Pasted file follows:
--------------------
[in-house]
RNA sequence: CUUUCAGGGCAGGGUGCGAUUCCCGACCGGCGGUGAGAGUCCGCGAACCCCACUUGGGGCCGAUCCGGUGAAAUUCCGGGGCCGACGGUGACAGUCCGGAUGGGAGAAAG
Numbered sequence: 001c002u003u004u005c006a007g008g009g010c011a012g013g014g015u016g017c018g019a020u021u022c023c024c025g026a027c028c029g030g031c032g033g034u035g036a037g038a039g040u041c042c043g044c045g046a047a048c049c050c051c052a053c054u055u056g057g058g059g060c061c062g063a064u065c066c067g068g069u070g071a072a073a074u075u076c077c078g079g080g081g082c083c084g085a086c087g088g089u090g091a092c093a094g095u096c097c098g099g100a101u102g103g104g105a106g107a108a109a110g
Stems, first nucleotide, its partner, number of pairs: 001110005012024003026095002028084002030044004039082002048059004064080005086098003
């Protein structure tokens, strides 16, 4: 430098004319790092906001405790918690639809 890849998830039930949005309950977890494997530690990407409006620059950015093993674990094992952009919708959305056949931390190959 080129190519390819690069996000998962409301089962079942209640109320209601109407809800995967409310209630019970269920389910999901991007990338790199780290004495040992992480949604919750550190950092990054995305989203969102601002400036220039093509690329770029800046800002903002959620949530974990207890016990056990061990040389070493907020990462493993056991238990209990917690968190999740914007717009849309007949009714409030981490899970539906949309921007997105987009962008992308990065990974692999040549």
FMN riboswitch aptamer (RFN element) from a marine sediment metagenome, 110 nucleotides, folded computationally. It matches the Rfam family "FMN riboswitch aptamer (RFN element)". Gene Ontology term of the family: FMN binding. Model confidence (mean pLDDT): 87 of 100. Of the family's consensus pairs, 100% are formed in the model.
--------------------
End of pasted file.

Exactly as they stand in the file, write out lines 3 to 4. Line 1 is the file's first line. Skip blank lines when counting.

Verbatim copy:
Numbered sequence: 001c002u003u004u005c006a007g008g009g010c011a012g013g014g015u016g017c018g019a020u021u022c023c024c025g026a027c028c029g030g031c032g033g034u035g036a037g038a039g040u041c042c043g044c045g046a047a048c049c050c051c052a053c054u055u056g057g058g059g060c061c062g063a064u065c066c067g068g069u070g071a072a073a074u075u076c077c078g079g080g081g082c083c084g085a086c087g088g089u090g091a092c093a094g095u096c097c098g099g100a101u102g103g104g105a106g107a108a109a110g
Stems, first nucleotide, its partner, number of pairs: 001110005012024003026095002028084002030044004039082002048059004064080005086098003